Dependable Erection

Thursday, July 31, 2008

Curved Air


Continue reading Curved Air

What's wrong with this headine?

US toll in Iraq hits all-time low as month ends

Hey, it's wonderful news that US casualties, as well as Iraqi casualties, continue to decrease. Fewer deaths are always better than more. But i suspect that just picking a month at random, say, April 1989, would put the lie to the claim of "all-time low."

Just sayin'.


Continue reading What's wrong with this headine?

Cool radio job

This is a bit of a departure for me.

This pretty neat job opening came across one of the mailing lists i subscribe to. There's such a strong community radio presence in the Triangle, there's got to be someone around here who's qualified for this.
Hello allies in the media justice world:

I write to inform you of an opening for the position of general manager of our small
community radio station on Kaua'i, Hawai'i.

I am a volunteer public-affairs programmer at KKCR. Over the last several months I have been involved in an effort to challenge the closed and homogeneous atmosphere at the station. Many community members and several volunteers have been frustrated by the lack of representation at the station of our working-class, Native Hawaiian
and other communities of color, queer, disabled and politically dissident populations.

Some of our efforts to contest the status quo have begun to bear fruit, including an acknowledgement by the Board of Directors that the search for a new station manager must cast a wide net in order to find a manager with the skills needed to open up our airwaves to our diverse island population.

KKCR is the only community radio station in Hawai'i. As such, it may be difficult to find a qualified manager with cutting-edge community media experience locally. That is why I hope that this announcement can be passed on through your networks of people passionate about vibrant, relevant community media which is accountable to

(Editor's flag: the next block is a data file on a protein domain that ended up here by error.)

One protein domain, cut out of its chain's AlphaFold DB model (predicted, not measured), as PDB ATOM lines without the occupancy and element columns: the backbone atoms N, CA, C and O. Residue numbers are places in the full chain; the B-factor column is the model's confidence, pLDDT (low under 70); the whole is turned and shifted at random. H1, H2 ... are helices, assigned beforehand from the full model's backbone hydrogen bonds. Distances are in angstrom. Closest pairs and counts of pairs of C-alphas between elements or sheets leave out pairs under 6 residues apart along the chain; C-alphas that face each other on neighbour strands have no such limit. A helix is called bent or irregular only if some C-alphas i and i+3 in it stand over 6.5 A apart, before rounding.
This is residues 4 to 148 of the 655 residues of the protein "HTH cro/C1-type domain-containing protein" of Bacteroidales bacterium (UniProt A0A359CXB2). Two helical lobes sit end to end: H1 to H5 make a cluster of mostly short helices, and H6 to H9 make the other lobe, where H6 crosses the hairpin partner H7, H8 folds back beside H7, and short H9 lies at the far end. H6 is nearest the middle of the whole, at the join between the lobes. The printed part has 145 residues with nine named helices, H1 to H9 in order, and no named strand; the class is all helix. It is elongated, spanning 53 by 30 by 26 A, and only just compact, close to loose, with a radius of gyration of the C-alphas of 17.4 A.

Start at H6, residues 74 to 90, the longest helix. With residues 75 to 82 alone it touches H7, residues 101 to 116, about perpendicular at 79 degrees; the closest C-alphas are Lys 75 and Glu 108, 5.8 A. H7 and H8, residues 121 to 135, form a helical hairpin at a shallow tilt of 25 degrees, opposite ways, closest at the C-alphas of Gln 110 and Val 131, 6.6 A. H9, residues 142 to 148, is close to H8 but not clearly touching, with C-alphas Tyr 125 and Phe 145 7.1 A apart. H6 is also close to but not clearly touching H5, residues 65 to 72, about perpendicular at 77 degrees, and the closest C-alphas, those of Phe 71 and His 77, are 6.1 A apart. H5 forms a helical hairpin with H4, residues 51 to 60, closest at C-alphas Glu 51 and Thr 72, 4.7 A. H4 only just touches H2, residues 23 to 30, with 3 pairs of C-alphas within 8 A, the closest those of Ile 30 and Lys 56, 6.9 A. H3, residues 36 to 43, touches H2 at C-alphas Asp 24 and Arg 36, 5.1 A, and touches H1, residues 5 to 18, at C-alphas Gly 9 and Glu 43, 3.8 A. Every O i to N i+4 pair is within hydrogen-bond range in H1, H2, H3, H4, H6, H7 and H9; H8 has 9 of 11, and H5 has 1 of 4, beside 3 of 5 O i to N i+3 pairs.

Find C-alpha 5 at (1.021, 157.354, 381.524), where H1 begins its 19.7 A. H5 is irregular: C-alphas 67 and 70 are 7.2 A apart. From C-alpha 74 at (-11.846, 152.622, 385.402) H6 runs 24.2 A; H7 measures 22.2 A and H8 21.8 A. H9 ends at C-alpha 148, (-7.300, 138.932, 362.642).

underserved communities.

OK, that's the why. Here's the how, and the details.
"The Kekahu Foundation, license holder for KKCR-Kauai Community Radio, seeks applicants for Station Manager.

Located on the north shore of Kauai, KKCR is Hawaii's only full-powered community radio station.

The successful candidate should ideally have the following skill set:

• Significant managerial and budgeting experience
• Proven fund raising success
• Experience working in the non-profit sector

The Station Manager is responsible for the overall operation of the radio station including coordinating and working with approximately 100 dedicated volunteers, staff, and board members. This position requires excellent communication and organizational abilities. The station manager is also responsible for fundraising efforts including semi annual on-air membership drives, grant writing and event production. Experience in the non-profit sector is preferred and non-commercial radio experience is a plus.

This is a full time and permanent position. Benefits include paid vacation and health insurance. KKCR is an equal opportunity employer. Applications are available in both Adobe Acrobat and Word formats at

Applications and resumes may be submitted by email to or
mailed to:

KKCR Search Committee
P.O. Box 266
Hanalei, HI 96714

Professional Challenge
Serving and broadening support from a culturally diverse community

Successfully coping with an always-challenging financial condition.

Personal challenges and rewards:
Scheduling enough time on the world's most beautiful beaches.

Surfing some of the world's best waves.

Hiking some of the world's most beautiful trails.

Saving your winter wardrobe for trips to the mainland.

Housing, clothing and feeding oneself in one of the nation's highest cost-of-living areas on a salary that we'd love to double, but can't afford to."

Good luck.


Continue reading Cool radio job

". . . and I alone have returned to tell this tale" *

* And i have this T-shirt to prove it.

So my friend and fellow blogger Ginny threw a bash last night in Raleigh to announce the new venture she's a part of. It's called, and it aims to be a one-stop shop for the latest in the Triangle blogosphere. And i went. And came back, unscathed.

Now you know what it takes to get me into downtown Raleigh: free beer and barbecue.

And T-shirts.

(All kidding aside, i had a very nice piece of baklava afterwards, enjoyed while sitting at a table on the lawn at Turkish Delights, on Glenwood. Highly recommended if you're in town. And good luck to Ginny and Wayne on their new site.)